The Full Monty for the actors, but not the audience

The Full Monty for the actors, but not the audience

Robert Tanitch reviews The Full Monty at Noel Coward Theatre, London W1.

The 1997 film was one of the most successful British films ever made. You will, no doubt, remember the story: unemployed Sheffield steelworkers decided that a quick way to make some easy money would be to imitate the Chippendales and go one strip further and be totally naked.

The action is set in the Thatcherite 1980’s, a time of recession, and the subject matter – the vulnerability, humiliation, despair and emasculation of unemployed men and the winning back of self-esteem – is essentially serious.  The film’s success was that its canny Northern mixture of comedy and pathos was always firmly rooted in reality. Desperate times call for desperate measures. There have been many stripper imitators in real life ever since.

Simon Beaufoy, who wrote the screenplay, has now written a stage version. Daniel Evans’s production will not erase memories of the film and it does not have the grit and the emotional impact of the original; but the performances are fine, particularly those by Roger Morlidge, Craig Gazey and Jack Hollington.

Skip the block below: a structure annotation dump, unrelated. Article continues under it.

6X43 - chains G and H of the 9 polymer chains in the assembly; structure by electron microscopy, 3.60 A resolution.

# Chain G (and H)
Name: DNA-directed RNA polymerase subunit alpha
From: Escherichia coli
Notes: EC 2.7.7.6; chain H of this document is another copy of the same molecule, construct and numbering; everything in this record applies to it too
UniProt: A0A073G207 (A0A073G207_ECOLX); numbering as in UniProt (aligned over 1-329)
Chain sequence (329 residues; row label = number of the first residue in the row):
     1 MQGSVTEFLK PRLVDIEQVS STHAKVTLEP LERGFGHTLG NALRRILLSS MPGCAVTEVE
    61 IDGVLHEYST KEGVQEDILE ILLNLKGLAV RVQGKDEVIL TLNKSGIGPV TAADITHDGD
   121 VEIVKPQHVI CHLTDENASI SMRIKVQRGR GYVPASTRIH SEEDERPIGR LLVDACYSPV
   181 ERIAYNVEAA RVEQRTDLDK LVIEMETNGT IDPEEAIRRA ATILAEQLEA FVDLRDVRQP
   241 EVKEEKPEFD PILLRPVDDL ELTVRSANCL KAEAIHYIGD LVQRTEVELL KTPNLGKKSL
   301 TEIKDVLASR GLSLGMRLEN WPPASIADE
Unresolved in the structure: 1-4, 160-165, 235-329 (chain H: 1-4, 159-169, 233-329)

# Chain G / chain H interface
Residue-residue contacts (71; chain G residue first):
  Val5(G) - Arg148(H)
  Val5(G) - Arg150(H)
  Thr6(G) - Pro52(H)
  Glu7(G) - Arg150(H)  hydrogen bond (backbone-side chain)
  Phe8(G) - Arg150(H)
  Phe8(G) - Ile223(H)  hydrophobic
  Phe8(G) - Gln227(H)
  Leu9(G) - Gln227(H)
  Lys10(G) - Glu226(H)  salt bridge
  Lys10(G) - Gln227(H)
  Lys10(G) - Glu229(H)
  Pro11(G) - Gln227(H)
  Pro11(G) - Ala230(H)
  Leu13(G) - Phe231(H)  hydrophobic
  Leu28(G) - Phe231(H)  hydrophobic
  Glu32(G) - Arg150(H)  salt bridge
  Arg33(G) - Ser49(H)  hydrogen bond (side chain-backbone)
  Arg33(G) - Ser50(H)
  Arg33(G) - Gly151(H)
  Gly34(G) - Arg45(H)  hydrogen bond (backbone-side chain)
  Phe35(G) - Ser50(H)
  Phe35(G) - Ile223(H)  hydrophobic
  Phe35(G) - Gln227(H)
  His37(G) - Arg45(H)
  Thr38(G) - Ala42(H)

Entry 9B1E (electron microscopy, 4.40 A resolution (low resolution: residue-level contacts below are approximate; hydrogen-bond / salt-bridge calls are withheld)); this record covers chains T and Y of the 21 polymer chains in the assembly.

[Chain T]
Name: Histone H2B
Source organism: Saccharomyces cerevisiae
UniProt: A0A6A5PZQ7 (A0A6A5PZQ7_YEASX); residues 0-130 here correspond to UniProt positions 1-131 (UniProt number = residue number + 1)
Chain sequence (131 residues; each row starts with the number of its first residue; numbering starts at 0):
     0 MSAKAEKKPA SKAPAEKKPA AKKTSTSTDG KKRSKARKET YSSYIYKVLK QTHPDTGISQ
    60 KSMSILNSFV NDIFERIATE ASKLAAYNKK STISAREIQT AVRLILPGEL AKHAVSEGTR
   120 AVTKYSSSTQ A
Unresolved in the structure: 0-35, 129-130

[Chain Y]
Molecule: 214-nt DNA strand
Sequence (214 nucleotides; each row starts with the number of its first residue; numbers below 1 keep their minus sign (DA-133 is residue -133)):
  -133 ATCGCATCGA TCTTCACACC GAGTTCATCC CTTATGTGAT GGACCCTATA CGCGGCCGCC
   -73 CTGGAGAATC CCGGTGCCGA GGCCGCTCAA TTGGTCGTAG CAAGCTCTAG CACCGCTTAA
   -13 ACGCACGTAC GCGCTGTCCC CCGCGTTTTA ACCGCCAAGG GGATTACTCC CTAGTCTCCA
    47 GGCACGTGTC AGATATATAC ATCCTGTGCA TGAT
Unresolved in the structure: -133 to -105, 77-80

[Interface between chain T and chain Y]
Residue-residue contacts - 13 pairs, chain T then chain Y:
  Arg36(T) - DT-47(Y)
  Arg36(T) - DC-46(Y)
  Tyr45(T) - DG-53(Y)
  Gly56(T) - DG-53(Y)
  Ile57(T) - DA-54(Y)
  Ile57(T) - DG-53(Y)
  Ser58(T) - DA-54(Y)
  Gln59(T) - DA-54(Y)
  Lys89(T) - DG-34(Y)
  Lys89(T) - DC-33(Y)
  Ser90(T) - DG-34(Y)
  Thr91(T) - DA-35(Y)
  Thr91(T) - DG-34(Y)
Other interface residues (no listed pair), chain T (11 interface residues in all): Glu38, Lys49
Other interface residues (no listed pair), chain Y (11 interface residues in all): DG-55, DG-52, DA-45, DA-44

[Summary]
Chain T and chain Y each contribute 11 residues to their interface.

The basic trouble now is that the audience’s raucous behaviour cheapens the play and spoils the evening for many people. The behaviour is stimulated by the advertisement which shows a naked man with BOOK NOW over his private parts followed by the bold statement: ALL WILL BE REVEALED,

The women in the audience were in hysterics from early on. They had clearly come for one thing and one thing only; and any hint that the actors on stage might start taking off their kit was greeted with applause, cheers and roars of laughter. They behaved as if they were attending a hen night all the time.

In the closing scene, the audience is actively encouraged to whoop it up by the actors, who are about to reveal all. There they are, their modesty protected only by strategically placed hats. As they remove the hats there is a blaze of light, which completely blinds the audience and so ensures that the audience sees absolutely nothing. Some women clearly felt they had been cheated.

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